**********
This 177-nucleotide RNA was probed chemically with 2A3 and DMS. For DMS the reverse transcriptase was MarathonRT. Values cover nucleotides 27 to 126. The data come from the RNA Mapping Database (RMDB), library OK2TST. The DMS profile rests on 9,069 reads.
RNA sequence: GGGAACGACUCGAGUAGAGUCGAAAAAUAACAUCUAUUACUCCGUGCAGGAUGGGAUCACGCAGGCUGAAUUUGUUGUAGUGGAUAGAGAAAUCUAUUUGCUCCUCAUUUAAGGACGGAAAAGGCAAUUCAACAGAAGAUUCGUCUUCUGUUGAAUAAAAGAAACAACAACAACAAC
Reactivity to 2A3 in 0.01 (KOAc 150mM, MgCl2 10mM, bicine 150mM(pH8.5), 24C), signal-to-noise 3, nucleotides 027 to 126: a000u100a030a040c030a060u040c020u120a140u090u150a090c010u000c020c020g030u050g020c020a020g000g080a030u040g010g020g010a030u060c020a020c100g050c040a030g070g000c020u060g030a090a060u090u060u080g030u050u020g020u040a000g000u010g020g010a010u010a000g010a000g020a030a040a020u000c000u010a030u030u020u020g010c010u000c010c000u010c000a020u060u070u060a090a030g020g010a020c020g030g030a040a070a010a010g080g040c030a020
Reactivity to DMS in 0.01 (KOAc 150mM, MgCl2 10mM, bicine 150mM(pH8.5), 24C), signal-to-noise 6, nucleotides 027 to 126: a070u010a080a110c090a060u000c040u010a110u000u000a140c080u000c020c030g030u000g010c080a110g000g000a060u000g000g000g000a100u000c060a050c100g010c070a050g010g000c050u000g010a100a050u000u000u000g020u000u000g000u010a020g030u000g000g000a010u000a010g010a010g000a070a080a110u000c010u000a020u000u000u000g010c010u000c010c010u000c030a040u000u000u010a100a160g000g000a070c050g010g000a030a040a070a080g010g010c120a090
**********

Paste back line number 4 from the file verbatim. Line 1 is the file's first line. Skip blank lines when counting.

Reactivity to DMS in 0.01 (KOAc 150mM, MgCl2 10mM, bicine 150mM(pH8.5), 24C), signal-to-noise 6, nucleotides 027 to 126: a070u010a080a110c090a060u000c040u010a110u000u000a140c080u000c020c030g030u000g010c080a110g000g000a060u000g000g000g000a100u000c060a050c100g010c070a050g010g000c050u000g010a100a050u000u000u000g020u000u000g000u010a020g030u000g000g000a010u000a010g010a010g000a070a080a110u000c010u000a020u000u000u000g010c010u000c010c010u000c030a040u000u000u010a100a160g000g000a070c050g010g000a030a040a070a080g010g010c120a090